Insurance companies are making it mandatory for individuals to speak with qualified genetic counselors prior to testing for some hereditary cancers.
Genetic screening, particularly in individuals who have a known family history of cancer, could help early diagnosis or weed out uncertainty. However, incompetence could lead to wrong and sometimes unnecessary testing. Herein lies the crux of the issue: at what point do genetic counselors need to step in? Should counselors assist physicians and oncologists in interpreting test results and make treatment decisions, or should their advice be pursued pre-testing?
There seem to be 2 differing views here, according to a report by Kaiser Health News (KHN), particularly when it comes to gynecological cancers. Obstetrician-gynecologists interviewed by KHN believe that medical school training prepares them to counsel patients on family history of diseases, including cancer. “This is what we do. There are simple-to-understand criteria for who should be considered for genetic testing, and it usually has to do with whether you or someone in your family has had cancer,” Mark S. DeFrancesco, MD, who served as the president of the American Congress of Obstetricians and Gynecologists for 2015-2016, told KHN. He believes that patients may oftentimes forego testing if forced to see a genetic counselor.
Payers seem to believe otherwise. In 2013, insurance giant Cigna made genetic counseling a requirement for BRCA testing (breast cancer) and also for hereditary colorectal cancer syndromes. Beginning in July this year, Cigna’s Genetic Testing and Counseling Program made genetic counseling mandatory prior to testing for all forms of hereditary cancers. According to the company website, the counselors can assist with the overall testing process by supporting individuals prior to and after genetic testing, in addition to helping the ordering physician.
UnitedHealthcare has followed suit for BRCA testing. Beginning in January 2016, the company started enforcing counseling by a qualified genetic counselor prior to testing for risk of hereditary breast and ovarian cancer.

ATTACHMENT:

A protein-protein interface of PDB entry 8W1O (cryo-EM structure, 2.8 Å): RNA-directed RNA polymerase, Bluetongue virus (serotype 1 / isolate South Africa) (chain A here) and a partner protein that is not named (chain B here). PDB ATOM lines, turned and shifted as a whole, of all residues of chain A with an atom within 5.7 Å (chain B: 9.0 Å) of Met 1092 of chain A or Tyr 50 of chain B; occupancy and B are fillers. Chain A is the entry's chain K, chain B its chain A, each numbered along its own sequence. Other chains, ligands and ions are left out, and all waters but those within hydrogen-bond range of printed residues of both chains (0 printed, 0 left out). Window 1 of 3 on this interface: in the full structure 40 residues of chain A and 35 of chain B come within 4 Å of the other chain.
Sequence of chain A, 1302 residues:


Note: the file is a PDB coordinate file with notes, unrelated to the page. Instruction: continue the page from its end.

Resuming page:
Opposing this move, The American College of Obstetricians and Gynecologists and the American Congress of Obstetricians and Gynecologists together released a statement last year that stated that the prior authorization requirements set by insurers “only make it harder for patients to get the care they need at a time when delays may lead to worse outcomes.”
Cigna has not ruled out counseling by physicians, however. Jeffrey F. Hankoff, MD, medical officer for performance and quality, Cigna, told KHN that physicians who get additional training in cancer genetics could fill in as genetic counselors for Cigna members seeking testing.
According to Joy Larsen Haidle, MS, CGC, physicians can feel overwhelmed by the growing number of genetic tests in the market. At the Patient-Centered Oncology Care meeting in Baltimore last year, the 2015 president of the National Society of Genetic Counselors told the audience that genetic counselors can help doctors take advantage of new discoveries in the field while simultaneously avoiding wasteful spending on unnecessary tests.
During her presentation, Larsen Haidle shared data showing that genetic counseling can reduce the number of inappropriate genetic tests from more than a quarter of all tests performed to well under 5% of all tests. “We know that the current system is not working, with 30% of the tests not being ordered appropriately. It really is imperative that all of us are working together to do a better job,” she said.